NUS: 1 in 7 female students sexually assaulted

One in seven female students has been the victim of serious sexual assault or serious physical violence while at university, says a recent National Union of Students (NUS) report.

The report, which surveyed over 2,000 female students in the UK, also found that 25% had been subjected to “an unwanted sexual experience while at university or college”.

The commissioner of the ‘Hidden Marks’ report, NUS National Women’s Officer, Olivia Bailey, has described the results as “disturbing”.

Bailey continued: “It is particularly worrying that the perpetrators in many of these cases are fellow students.” This was the case in 60% of these cases of sexual assault.

Furthermore, the report claims that only 10% of female students who have been seriously sexually assaulted have reported the incident to the police.

Only 4% reported their attack to their University. When asked why not, 50% of those who did not report to the police said they felt ashamed or embarrassed, while 43% thought they were “to blame for the violence committed against them.”

Bailey said that the report has highlighted the fact that, “not enough is being done to encourage women students to report all instances of assault or harassment to their institutions or to the police.”

She went on to describe the report as a “wake-up call”, saying that students must be left in “no doubt that such behaviour will not be tolerated.”

Sandra Horley OBE, of the domestic violence charity Refuge, said: “It is vital that universities create an environment where women feel confident to speak out against abuse. Female students need to know where they can seek help, and must feel sure that their reports will be taken seriously. Women have the right to enjoy university life, focus on their studies and plan for their futures, without fear of intimidation of violence.”

YUSU Women’s Officer, Charlotte Philips, stated: “This report highlights the need for greater provisions, and crucially greater awareness of the existing provisions on campuses. We will work with the welfare team to create a greater awareness of services such as Nightline and the Open Door Team, whilst discussing with local authorities the potential of local specialist provisions for those who experience sexual assault or rape. We are planning an ‘End Violence Against Women’ campaign in the Autumn Term in which intends to help clarify people’s understanding of the boundaries of consent.”

7 comments

  1. 5 May ’10 at 12:54 pm

    It's about time...

    I know several female students at York who have been attacked by other students, generally in their own rooms or homes after inviting the attacker in. None of them reported it, and said that people found out, but the majority of students implied that it was their fault because they invited the attacker in, ‘the bloke was just drunk, he didn’t mean anything’, and that it probably wasn’t as upsetting as the female student made out.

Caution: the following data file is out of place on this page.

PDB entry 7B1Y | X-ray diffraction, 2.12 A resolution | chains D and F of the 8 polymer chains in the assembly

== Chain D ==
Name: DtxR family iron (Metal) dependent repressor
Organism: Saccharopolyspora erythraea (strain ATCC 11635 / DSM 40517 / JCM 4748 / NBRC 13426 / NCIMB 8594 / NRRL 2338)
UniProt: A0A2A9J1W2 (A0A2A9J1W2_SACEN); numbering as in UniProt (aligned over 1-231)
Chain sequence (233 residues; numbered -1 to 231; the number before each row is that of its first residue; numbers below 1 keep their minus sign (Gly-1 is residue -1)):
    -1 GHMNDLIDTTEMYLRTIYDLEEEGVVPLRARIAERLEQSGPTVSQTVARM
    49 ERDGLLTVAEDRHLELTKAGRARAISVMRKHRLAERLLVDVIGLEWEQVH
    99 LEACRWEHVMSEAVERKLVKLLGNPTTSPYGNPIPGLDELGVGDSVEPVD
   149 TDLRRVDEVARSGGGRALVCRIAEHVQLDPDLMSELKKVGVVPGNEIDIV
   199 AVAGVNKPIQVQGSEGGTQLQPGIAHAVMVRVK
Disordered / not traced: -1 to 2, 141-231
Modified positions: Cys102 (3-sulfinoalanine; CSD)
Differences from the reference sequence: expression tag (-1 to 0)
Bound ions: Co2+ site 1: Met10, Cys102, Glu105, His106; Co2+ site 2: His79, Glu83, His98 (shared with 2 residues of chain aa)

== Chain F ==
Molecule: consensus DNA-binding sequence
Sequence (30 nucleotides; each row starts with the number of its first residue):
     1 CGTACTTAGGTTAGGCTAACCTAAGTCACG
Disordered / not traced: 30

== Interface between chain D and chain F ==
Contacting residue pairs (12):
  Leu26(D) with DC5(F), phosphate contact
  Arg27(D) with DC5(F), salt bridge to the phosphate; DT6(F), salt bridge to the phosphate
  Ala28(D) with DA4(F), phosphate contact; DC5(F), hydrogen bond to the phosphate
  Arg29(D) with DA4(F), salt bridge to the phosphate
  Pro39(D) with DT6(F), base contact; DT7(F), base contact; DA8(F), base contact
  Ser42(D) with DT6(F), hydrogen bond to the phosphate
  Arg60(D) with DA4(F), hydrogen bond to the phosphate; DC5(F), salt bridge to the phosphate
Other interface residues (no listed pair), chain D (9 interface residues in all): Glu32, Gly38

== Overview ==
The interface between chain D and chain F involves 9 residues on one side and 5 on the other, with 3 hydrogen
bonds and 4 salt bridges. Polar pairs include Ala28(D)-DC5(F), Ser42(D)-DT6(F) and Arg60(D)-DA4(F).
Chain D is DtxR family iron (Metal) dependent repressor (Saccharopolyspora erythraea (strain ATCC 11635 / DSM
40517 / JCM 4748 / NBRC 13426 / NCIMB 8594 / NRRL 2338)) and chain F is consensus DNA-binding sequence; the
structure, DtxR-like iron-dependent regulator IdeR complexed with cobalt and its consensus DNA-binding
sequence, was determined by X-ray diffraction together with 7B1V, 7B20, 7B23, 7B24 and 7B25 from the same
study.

This is a major issue that needs a great deal of work put into it. People need to stop blaming the victim: now.

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  2. I agree. I know a number of people in York in a similar situation and the fact that it isn’t a crime statistic means that people who could make a difference generally tend to ignore it. Personally, I think that this is the most important issue that I’ve seen in the campus press – but it’s hard to know what to do about it other than raising awareness?

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  3. It’s a byproduct of student culture. You put a lot of drunken people together then stuff will go wrong. Things will break, fights will happen, and in this case sexual assault will too.

    But- there is no way for a female to report it without being judged or have to be fearful. Say it was a flatmate, what are you supposed to do if he gropes you in freshers or is a tad too forceful? Report it to the police, where many believe nothing would get done (probably true) and be disassociated from your flat etc for the rest of the year, or just deal with it yourself? There is no reassurance for the female that she won’t suffer for speaking out- there needs to be a system for this. If anything, an informal system for reporting it where no further action is taken..but if the same boys crop up over and over something official may be done? This is open to mass abuse, how ever. :/

    Also this is probably the first time many will have the ability to have sexual relations without the prying eyes of parents- it’s much harder to have sex in a religious household, say. So they’ll probably be more desperate and forceful. Maybe student culture needs to be reassessed- excessive drinking is really not good for any of us. :/

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  4. I’m not certain it’s down to just excessive drinking. Of course that’s an aspect that does exacerbate it but of the three people that I know who have suffered from one of the worst crimes on the planet (only two of those in York), none was as a result of alcohol – the greater issue is that it’s the first time that many people are really at risk (since they are, in first year at least, living on their own with access to nobody else) and whilst feeling that they’re safe, possibly experimenting with their newfound freedom and thinking that they can invite people into their room for pleasantries without expecting more. Likewise there are a number of guys who assume that, due to the wider student culture, an invitation into a house is an invite for sex. And there are plenty of other issues at hand, too. Plus, for many, university could be the very first sexual encounter and I would guess that for the majority of those people it is difficult to know how to respond.